Mayor Michael Bloomberg’s regulations against large soda cups in restaurants may have been blocked by the courts, but local hip-hop artist Awkwafina is putting him on notice anyway.
“Hey Mayor Mike Bloomberg, help me understand!” she declares in a video released today. “Our giant margaritas are going to get banned. Are going to get banned … Please don’t take my freedom, my giant margarita.”
Hip Hop 101
While many people and elected officials have simply followed the Weather Channel’s decision to call the snowstorm hitting the Northeast “Nemo,” the mayor of one city in Connecticut has decided to come up with his own name for the blizzard and it’s a reference to the late, great rapper Notorious B.I.G. In a series of tweets sent today, Danbury Mayor Mark Boughton has used the #SnowtoriousBIGII hashtag to refer to the storm.
“Wind is definitely picking up,” Mr. Boughton wrote this afternoon. “This is becoming an old school storm. #OG #snotoriousBIGII”
This month’s issue of GQ features an interview with Florida Senator Marco Rubio in which he talks about his favorite rap songs. When the interview went live online last week, many people took note of Mr. Rubio’s rap knowledge, but Politicker couldn’t help but notice he appeared to mistakenly describe hip hop pioneer Afrika Bambaataa as a member of the rap group Public Enemy. However, after reading the print version of the issue it is clear that the discrepancy was caused by an edit made by the magazine and not any rap errors made by Mr. Rubio.
At a highly anticipated press conference in the middle of Times Square, Queens State Senator and potential mayoral candidate Malcolm Smith took Lil’ Wayne to task for saying he doesn’t like New York City in an interview earlier this week. The senator began by repeating Mr. Wayne’s offending comments for the benefit of the handful of reporters who braved the crowds of tourists to witness Mr. Smith’s denunciation of the rapper.
“Let me read you a statement, one word–a couple of words that came from Lil’ Wayne today and here’s what he said: ‘I. Don’t Like. New. York,” Mr. Smith said, slowly reciting each outrageous syllable of Mr. Wayne’s five word comment for emphasis.
Mr. Smith went on to explain why he took “strong exception” to Mr. Wayne’s comments and would like the rapper to issue a formal apology.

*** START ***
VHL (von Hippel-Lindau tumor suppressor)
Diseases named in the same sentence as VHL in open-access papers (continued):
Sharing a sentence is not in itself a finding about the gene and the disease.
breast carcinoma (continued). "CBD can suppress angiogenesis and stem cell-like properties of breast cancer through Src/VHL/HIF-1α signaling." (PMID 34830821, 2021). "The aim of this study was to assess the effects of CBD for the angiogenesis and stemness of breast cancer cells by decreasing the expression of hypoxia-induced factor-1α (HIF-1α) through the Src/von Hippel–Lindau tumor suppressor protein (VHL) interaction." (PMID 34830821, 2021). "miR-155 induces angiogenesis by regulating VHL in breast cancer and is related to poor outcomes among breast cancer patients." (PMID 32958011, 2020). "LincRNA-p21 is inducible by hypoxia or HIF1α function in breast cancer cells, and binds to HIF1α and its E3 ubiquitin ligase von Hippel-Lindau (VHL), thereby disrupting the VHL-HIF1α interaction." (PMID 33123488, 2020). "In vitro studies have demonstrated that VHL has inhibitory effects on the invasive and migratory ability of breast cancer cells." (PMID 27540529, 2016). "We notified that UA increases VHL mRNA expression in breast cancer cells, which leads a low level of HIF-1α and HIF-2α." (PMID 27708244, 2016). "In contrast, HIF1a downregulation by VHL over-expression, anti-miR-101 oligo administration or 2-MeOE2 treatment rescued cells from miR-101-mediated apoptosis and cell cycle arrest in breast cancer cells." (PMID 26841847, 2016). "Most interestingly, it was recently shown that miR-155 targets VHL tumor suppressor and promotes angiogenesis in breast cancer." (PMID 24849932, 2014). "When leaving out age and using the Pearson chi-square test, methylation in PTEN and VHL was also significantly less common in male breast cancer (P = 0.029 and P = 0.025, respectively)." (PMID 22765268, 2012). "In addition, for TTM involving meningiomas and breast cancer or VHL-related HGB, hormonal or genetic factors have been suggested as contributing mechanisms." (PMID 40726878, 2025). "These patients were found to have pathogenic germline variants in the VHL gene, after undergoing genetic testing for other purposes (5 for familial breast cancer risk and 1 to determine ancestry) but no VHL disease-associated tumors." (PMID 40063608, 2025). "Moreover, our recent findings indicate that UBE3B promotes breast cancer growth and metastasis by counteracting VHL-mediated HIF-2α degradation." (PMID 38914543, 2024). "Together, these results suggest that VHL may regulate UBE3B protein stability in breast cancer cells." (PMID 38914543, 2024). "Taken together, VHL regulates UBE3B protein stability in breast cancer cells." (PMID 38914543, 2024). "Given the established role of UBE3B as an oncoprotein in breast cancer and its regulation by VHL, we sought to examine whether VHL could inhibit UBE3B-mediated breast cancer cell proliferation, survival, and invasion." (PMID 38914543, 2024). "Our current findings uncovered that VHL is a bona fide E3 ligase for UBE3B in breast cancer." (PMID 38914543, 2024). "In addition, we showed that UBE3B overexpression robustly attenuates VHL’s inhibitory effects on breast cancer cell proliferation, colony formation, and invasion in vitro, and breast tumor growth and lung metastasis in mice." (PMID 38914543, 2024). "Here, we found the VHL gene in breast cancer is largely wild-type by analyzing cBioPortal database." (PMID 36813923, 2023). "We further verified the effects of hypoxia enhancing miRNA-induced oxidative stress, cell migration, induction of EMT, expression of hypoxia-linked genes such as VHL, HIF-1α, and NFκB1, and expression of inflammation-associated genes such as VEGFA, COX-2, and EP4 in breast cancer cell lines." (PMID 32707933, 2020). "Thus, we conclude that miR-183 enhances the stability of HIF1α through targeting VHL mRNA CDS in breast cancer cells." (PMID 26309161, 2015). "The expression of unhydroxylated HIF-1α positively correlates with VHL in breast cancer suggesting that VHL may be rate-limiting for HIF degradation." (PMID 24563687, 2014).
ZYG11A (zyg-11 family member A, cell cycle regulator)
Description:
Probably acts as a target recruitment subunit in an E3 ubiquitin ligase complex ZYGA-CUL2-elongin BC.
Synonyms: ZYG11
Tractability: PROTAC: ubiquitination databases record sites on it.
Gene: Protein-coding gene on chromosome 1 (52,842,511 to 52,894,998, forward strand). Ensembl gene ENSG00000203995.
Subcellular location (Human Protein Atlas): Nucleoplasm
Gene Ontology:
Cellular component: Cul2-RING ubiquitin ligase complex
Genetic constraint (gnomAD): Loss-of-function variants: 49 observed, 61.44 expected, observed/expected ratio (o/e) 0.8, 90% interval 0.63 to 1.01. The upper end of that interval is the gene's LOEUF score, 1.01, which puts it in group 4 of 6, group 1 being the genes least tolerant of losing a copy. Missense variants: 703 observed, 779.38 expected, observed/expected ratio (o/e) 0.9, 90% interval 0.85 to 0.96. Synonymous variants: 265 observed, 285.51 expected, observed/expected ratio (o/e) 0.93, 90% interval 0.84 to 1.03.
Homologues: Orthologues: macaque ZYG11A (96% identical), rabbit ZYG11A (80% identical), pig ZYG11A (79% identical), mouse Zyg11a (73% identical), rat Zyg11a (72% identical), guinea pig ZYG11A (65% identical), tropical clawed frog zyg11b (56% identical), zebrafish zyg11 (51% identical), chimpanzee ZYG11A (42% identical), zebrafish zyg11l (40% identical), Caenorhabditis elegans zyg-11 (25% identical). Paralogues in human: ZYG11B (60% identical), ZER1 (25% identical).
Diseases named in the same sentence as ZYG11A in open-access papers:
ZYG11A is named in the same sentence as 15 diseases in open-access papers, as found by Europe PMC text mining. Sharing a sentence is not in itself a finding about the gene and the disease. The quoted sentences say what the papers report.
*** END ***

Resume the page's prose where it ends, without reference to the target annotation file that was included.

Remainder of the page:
Queens State Senator and potential mayoral candidate Malcolm Smith has beef with Lil’ Wayne. Mr. Smith is holding a press conference in Times Square this afternoon to demand an apology from Mr. Wayne after the rapper expressed his distaste for New York in an interview with MTV News this week.
“The rapper publicly said he flat out don’t like New York. New York City is the birthplace of the Hip Hop music movement,” a press release from Mr. Smith’s office said. “Millions of New Yorkers listen to his music every day. His comments outraged his local fans and residents. The group today will be demanding an apology of the hip hop star.”
Beats Rhymes & Life
Move over Marty Markowitz, Ruben Diaz Jr. has taken the crown as New York’s rappingest Borough President.
A little over a month after Brooklyn’s Mr. Markowitz rapped a few bars with Wu Tang Clan member GZA, Mr. Diaz, the Bronx Borough President, joined hip hop legend Doug E. Fresh on stage at Bronx Week Sunday to perform his hit song “La Di Da.” Their duet was captured on video by an audience member.
Get Rich or Die Tryin'
Rappers are more often associated with bling and fancy cars than legislative maps and council resolutions, but one Queens hip hopper is melding his music with one of the city’s most hot button political issues–redistricting.
Himanshu “Heems” Suri, one of the members of the rap group Das Racist, is releasing his hotly anticipated solo mixtape “Nehru Jackets” in conjunction with SEVA NY, a community organization that’s currently focused on raising awareness about the potential consequences the remapping of local political districts that will occur citywide later this year will have in the Queens neighborhood where he grew up. Mr. Suri’s mixtape will be accompanied on several songs by young SEVA members who rap and sing in Punjabi.
With an estimated net worth of $100 million, rapper 50 Cent is definitely among the one percent, but he’s not against the Occupy Wall Street protests that are sweeping the nation. Fiddy took to Twitter late Sunday night to give the demonstrators some advice and explain how he thinks his new energy drink can solve the problem.